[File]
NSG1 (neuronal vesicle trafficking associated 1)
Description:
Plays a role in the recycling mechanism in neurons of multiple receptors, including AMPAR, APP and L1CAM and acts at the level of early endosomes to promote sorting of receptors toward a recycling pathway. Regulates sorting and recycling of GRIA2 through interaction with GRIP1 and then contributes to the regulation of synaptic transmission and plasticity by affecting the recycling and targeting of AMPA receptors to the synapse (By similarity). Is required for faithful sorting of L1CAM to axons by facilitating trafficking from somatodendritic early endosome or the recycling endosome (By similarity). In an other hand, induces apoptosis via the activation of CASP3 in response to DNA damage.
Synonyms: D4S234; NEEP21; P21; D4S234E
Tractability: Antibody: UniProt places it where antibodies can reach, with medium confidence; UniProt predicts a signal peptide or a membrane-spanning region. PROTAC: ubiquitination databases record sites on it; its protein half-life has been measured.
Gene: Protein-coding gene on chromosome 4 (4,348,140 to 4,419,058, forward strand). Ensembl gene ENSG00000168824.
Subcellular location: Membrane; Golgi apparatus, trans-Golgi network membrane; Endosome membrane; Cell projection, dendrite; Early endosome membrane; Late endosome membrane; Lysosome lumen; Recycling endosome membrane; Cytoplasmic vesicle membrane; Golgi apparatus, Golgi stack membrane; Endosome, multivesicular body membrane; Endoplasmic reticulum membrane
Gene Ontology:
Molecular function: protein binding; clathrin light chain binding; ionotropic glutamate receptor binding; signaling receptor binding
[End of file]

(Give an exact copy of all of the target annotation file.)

NSG1 (neuronal vesicle trafficking associated 1)
Description:
Plays a role in the recycling mechanism in neurons of multiple receptors, including AMPAR, APP and L1CAM and acts at the level of early endosomes to promote sorting of receptors toward a recycling pathway. Regulates sorting and recycling of GRIA2 through interaction with GRIP1 and then contributes to the regulation of synaptic transmission and plasticity by affecting the recycling and targeting of AMPA receptors to the synapse (By similarity). Is required for faithful sorting of L1CAM to axons by facilitating trafficking from somatodendritic early endosome or the recycling endosome (By similarity). In an other hand, induces apoptosis via the activation of CASP3 in response to DNA damage.
Synonyms: D4S234; NEEP21; P21; D4S234E
Tractability: Antibody: UniProt places it where antibodies can reach, with medium confidence; UniProt predicts a signal peptide or a membrane-spanning region. PROTAC: ubiquitination databases record sites on it; its protein half-life has been measured.
Gene: Protein-coding gene on chromosome 4 (4,348,140 to 4,419,058, forward strand). Ensembl gene ENSG00000168824.
Subcellular location: Membrane; Golgi apparatus, trans-Golgi network membrane; Endosome membrane; Cell projection, dendrite; Early endosome membrane; Late endosome membrane; Lysosome lumen; Recycling endosome membrane; Cytoplasmic vesicle membrane; Golgi apparatus, Golgi stack membrane; Endosome, multivesicular body membrane; Endoplasmic reticulum membrane
Gene Ontology:
Molecular function: protein binding; clathrin light chain binding; ionotropic glutamate receptor binding; signaling receptor binding